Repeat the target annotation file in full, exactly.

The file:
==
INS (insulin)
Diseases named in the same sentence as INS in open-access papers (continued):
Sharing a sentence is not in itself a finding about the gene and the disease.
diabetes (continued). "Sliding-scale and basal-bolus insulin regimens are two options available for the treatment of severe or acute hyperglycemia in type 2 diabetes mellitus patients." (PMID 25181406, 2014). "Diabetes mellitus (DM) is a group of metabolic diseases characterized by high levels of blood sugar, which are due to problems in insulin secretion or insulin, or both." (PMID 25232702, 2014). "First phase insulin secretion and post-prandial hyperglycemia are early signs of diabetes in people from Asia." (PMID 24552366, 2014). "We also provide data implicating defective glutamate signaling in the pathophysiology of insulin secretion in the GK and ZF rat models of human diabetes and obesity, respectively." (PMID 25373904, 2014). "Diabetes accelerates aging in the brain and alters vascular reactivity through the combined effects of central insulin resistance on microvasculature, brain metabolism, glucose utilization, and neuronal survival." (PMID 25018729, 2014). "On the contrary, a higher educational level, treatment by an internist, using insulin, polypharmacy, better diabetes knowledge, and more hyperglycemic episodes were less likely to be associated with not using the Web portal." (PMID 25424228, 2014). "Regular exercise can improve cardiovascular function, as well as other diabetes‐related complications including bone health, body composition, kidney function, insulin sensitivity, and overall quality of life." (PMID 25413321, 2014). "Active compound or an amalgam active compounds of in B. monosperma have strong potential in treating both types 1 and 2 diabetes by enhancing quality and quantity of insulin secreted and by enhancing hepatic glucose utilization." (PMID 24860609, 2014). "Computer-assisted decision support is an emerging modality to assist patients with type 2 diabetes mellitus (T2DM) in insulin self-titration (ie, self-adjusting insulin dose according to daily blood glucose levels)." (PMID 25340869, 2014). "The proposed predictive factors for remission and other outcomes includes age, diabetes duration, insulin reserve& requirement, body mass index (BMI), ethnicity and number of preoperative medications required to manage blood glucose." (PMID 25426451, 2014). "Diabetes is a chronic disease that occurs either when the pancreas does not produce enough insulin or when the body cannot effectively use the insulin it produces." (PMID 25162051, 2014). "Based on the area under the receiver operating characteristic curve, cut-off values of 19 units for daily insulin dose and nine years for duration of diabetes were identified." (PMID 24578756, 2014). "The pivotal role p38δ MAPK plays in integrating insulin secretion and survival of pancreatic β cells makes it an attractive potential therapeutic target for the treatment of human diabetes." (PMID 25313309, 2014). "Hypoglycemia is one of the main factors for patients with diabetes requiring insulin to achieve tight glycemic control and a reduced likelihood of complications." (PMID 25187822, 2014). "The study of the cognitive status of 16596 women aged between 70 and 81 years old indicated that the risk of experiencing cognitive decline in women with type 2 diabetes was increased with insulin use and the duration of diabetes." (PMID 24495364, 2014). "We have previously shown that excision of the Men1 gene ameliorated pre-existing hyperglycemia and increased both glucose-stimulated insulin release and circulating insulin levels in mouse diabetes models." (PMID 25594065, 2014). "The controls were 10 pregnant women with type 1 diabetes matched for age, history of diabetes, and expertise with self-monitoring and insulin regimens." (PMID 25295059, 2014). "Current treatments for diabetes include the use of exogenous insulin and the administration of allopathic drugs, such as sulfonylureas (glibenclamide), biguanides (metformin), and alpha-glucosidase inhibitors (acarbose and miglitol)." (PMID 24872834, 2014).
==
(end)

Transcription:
INS (insulin)
Diseases named in the same sentence as INS in open-access papers (continued):
Sharing a sentence is not in itself a finding about the gene and the disease.
diabetes (continued). "Sliding-scale and basal-bolus insulin regimens are two options available for the treatment of severe or acute hyperglycemia in type 2 diabetes mellitus patients." (PMID 25181406, 2014). "Diabetes mellitus (DM) is a group of metabolic diseases characterized by high levels of blood sugar, which are due to problems in insulin secretion or insulin, or both." (PMID 25232702, 2014). "First phase insulin secretion and post-prandial hyperglycemia are early signs of diabetes in people from Asia." (PMID 24552366, 2014). "We also provide data implicating defective glutamate signaling in the pathophysiology of insulin secretion in the GK and ZF rat models of human diabetes and obesity, respectively." (PMID 25373904, 2014). "Diabetes accelerates aging in the brain and alters vascular reactivity through the combined effects of central insulin resistance on microvasculature, brain metabolism, glucose utilization, and neuronal survival." (PMID 25018729, 2014). "On the contrary, a higher educational level, treatment by an internist, using insulin, polypharmacy, better diabetes knowledge, and more hyperglycemic episodes were less likely to be associated with not using the Web portal." (PMID 25424228, 2014). "Regular exercise can improve cardiovascular function, as well as other diabetes‐related complications including bone health, body composition, kidney function, insulin sensitivity, and overall quality of life." (PMID 25413321, 2014). "Active compound or an amalgam active compounds of in B. monosperma have strong potential in treating both types 1 and 2 diabetes by enhancing quality and quantity of insulin secreted and by enhancing hepatic glucose utilization." (PMID 24860609, 2014). "Computer-assisted decision support is an emerging modality to assist patients with type 2 diabetes mellitus (T2DM) in insulin self-titration (ie, self-adjusting insulin dose according to daily blood glucose levels)." (PMID 25340869, 2014). "The proposed predictive factors for remission and other outcomes includes age, diabetes duration, insulin reserve& requirement, body mass index (BMI), ethnicity and number of preoperative medications required to manage blood glucose." (PMID 25426451, 2014). "Diabetes is a chronic disease that occurs either when the pancreas does not produce enough insulin or when the body cannot effectively use the insulin it produces." (PMID 25162051, 2014). "Based on the area under the receiver operating characteristic curve, cut-off values of 19 units for daily insulin dose and nine years for duration of diabetes were identified." (PMID 24578756, 2014). "The pivotal role p38δ MAPK plays in integrating insulin secretion and survival of pancreatic β cells makes it an attractive potential therapeutic target for the treatment of human diabetes." (PMID 25313309, 2014). "Hypoglycemia is one of the main factors for patients with diabetes requiring insulin to achieve tight glycemic control and a reduced likelihood of complications." (PMID 25187822, 2014). "The study of the cognitive status of 16596 women aged between 70 and 81 years old indicated that the risk of experiencing cognitive decline in women with type 2 diabetes was increased with insulin use and the duration of diabetes." (PMID 24495364, 2014). "We have previously shown that excision of the Men1 gene ameliorated pre-existing hyperglycemia and increased both glucose-stimulated insulin release and circulating insulin levels in mouse diabetes models." (PMID 25594065, 2014). "The controls were 10 pregnant women with type 1 diabetes matched for age, history of diabetes, and expertise with self-monitoring and insulin regimens." (PMID 25295059, 2014). "Current treatments for diabetes include the use of exogenous insulin and the administration of allopathic drugs, such as sulfonylureas (glibenclamide), biguanides (metformin), and alpha-glucosidase inhibitors (acarbose and miglitol)." (PMID 24872834, 2014).